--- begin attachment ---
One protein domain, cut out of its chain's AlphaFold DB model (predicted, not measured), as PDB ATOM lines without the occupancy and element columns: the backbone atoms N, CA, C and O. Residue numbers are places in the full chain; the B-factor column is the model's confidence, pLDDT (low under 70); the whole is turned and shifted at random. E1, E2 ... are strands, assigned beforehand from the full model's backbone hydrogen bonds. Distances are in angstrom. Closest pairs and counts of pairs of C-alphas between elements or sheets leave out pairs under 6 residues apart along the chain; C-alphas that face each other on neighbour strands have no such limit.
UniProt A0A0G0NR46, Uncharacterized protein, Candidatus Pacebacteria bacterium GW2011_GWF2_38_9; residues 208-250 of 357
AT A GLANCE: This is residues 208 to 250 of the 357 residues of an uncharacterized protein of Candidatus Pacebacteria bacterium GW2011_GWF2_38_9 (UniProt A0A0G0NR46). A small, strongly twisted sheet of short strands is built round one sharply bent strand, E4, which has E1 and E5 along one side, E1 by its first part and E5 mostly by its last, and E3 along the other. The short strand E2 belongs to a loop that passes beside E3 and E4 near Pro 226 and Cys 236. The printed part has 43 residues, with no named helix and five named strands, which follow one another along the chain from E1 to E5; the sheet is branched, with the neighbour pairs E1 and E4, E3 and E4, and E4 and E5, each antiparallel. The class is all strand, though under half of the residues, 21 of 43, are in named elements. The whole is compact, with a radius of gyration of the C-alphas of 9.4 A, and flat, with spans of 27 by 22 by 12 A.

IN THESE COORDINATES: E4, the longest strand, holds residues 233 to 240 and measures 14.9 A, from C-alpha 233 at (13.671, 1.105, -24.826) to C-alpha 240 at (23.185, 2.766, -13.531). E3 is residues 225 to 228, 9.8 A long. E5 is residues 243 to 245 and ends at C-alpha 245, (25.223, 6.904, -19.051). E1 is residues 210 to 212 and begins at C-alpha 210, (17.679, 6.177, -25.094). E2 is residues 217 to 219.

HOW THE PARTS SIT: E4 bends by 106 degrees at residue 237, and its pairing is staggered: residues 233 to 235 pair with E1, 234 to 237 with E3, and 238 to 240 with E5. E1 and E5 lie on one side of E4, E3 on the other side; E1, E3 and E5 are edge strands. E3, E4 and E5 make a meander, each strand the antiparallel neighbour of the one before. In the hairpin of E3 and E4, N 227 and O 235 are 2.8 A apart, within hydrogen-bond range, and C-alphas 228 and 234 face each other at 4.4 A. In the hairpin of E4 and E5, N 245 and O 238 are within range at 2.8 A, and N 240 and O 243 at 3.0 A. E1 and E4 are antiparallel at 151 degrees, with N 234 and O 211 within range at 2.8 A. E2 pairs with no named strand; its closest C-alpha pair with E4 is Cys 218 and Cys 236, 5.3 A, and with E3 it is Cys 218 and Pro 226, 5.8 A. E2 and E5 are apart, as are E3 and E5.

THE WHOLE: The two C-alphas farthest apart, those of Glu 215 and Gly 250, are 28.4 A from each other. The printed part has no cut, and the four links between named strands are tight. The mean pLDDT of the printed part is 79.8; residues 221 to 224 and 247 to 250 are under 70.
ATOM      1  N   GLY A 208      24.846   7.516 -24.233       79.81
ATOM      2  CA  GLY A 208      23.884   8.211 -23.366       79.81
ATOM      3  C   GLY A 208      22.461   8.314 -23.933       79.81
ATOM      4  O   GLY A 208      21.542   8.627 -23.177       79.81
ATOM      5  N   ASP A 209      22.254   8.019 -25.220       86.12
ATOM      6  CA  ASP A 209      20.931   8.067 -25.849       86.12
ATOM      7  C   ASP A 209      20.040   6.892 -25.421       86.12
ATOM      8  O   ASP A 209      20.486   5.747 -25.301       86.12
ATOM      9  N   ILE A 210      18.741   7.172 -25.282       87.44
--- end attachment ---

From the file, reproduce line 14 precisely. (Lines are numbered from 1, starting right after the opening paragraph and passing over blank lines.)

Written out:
ATOM      9  N   ILE A 210      18.741   7.172 -25.282       87.44